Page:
Posts by Ryan Mueller

Ryan is a web developer who counters the sedentary nature of his profession with outdoor adventure.

The Two Most Important Winter Camping Accessories

Winter camping is awesome. The stillness and starkness of the world around you during the cold months can lead you to a deep sense of awe and inspiration. There’s just something so profound about sitting on the shore of your favorite lake while nature has wound-down to a slow creep.

There are some other benefits as well. Like being able to build a roaring fire and sit close beside the flames. Or feeling the warm companionship of your wife while snuggling inside your tent.

There’s also one very significant drawback to winter camping… it’s so damn cold!

For me, camping in the cold is all about finding ways to moderate the chill to a tolerable level so I can enjoy the experience. There are two little accessories that help.


Yes, believe it or not, many a camper has forgotten to bring along a nice clean, dry, pair of socks to wear inside the sleeping bag. I’m not a socks to bed kind of guy, but when it’s 30 degrees outside they make a big difference.

It doesn’t really matter what type of socks you wear as long as they’re dry. Even the slightest dampness will reduce the benefit greatly.

Knit Hat

Carheart Knit Hat You loose a massive amount of body heat through your head so keeping a lid on your noggin is a really good idea. I’ve got this old Carheart knit cap that I picked up years ago that works perfectly.
When choosing your hat look for one that has a tight weave that that is elastic. The tight weave helps retain body heat better and the elastic guarantees you’ll be able to pull it down over those ears.

Choose a hat that has no ribs or ridges woven in for decoration. Those will just annoy you while your head is on your pillow.

Choosing a Tent for Summer Camping

The best type of tent, I think, for summer camping is a double walled three season tent. These tents usually weigh in at 5 – 10 pounds depending on size. They have double walls which means on a clear night you can remove the rain fly (the second wall) for maximum ventilation. You can also use these tents in the spring and fall.


By April Killingsworth

By April Killingsworth

You number one concern climbing into bed on a summer camping trip is staying as cool as you can. Many double walled three season tents feature a full mesh top. These are the style of tents I love. With the rain-fly removed you’ve got near full visibility and the air just moves right through the tent.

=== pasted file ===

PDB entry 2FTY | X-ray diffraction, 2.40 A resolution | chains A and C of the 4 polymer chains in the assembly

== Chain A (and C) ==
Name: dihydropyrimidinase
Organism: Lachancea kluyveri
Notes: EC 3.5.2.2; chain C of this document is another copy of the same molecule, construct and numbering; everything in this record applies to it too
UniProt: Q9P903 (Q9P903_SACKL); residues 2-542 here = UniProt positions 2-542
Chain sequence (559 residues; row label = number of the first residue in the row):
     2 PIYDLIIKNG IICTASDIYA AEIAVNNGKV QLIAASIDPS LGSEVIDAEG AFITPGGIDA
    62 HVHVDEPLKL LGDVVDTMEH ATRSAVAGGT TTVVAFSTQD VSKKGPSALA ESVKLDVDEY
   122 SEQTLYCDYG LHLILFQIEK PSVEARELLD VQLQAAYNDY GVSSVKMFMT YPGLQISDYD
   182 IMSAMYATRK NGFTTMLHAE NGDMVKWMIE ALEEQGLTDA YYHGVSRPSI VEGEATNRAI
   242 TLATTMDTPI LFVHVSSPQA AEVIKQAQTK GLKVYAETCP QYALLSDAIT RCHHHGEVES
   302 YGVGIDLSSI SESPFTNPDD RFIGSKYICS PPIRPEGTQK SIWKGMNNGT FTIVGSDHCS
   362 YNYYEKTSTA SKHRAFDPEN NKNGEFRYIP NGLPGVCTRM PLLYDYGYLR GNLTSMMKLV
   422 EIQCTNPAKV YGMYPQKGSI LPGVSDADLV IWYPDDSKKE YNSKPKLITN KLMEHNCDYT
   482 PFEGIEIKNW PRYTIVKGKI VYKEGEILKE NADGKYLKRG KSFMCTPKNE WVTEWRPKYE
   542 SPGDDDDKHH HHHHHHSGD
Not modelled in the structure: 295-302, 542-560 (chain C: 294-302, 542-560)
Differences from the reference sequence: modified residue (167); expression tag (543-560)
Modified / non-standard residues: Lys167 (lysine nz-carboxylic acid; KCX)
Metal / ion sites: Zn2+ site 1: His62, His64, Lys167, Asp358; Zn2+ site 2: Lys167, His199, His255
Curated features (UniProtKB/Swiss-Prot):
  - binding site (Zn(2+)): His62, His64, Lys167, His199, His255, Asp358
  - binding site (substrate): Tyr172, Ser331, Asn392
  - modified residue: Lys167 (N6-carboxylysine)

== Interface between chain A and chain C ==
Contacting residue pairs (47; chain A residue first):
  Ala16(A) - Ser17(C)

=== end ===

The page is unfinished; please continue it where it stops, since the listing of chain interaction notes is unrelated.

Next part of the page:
Put this tent on a nice ridge and you’ll feel the full effect of the summer breeze. Or place it in a lower valley and catch the air as it cools at sunset and moves two lower ground. Stagnant air is your enemy while summer camping, while moving air will make your stay far more pleasant..

Rain Protection

Having that rain-fly available is important in my neck of the woods, Texas. The weather changes so fast here. You can have 118° F at 2 pm and it will be raining and 60° F by evening. It helps with those early or late summer nights when dew is common by catching the condensation.

Choose a tent that has the polls on the outside. The main tent body hangs from the polls which arc over and are secured to the floor of the tent. The rain-fly should then rest on top of these polls. This gives you several inches of air gap between the mesh wall and the rain-fly allowing air to move freely and moisture is kept at bay.

Size is Important

My rule of thumb for tent shopping is when the manufacture counts one person, you should count half a person. That is, when a tent is rated for 2 persons, I count that as one. Of course I’m 6’ 3” 260 pound man so your mileage may vary.

Just keep in mind, while snuggling with your sweetie on a cold night in the tent may sound glorious, it’s not the same thing in 80°+ weather. You’ll want, nay need, some personal space just to let the air move around you.

My Picks

ascend_h2.2My personal tent is the Ascend Hiker 2 from Bass Pro; it’s now sold under the Ascend H2.2 name. It’s a three season tent and I do use it year round (winter in Texas isn’t that rough). As the name suggests it’s sold as a two person tent. I’ve found that I can fit myself and my 4 year old fine on warm evenings with plenty of room between us; when he’s not trying to wrestle.

I really like this tent because it has mesh walls nearly to the floor. The rain fly cover’s the tent fully plus extends outward around the door making a little vestibule area for storing gear. I’ve put this tent up by myself in about 8 minutes. You have to be a little creative seating the polls when you’re by yourself. If you’ve got help 3 – 5 minutes to setup with rain-fly.


Choosing Sunscreen


Choose a broad spectrum sunscreen that is SPF 30 – 50+. Apply as directed by the maker; using less, lessens the product’s effectiveness. Because of skin absorption be careful of the ingredients list. Consider using one of these three:

  1. Kiss My Face SPF 30
  2. 100% Pure Hydration Organic Pomegranate
  3. Aubrey Organics SPF 30 Children’s Unscented Sensitive Skin

Why Use Sunscreen?

It is Ultraviolet Light that causes sunburn and skin cancer in humans; it also causes generation of Vitamin D which is beneficial. Knowing how our skin reacts to UV light is especially important in these summer months.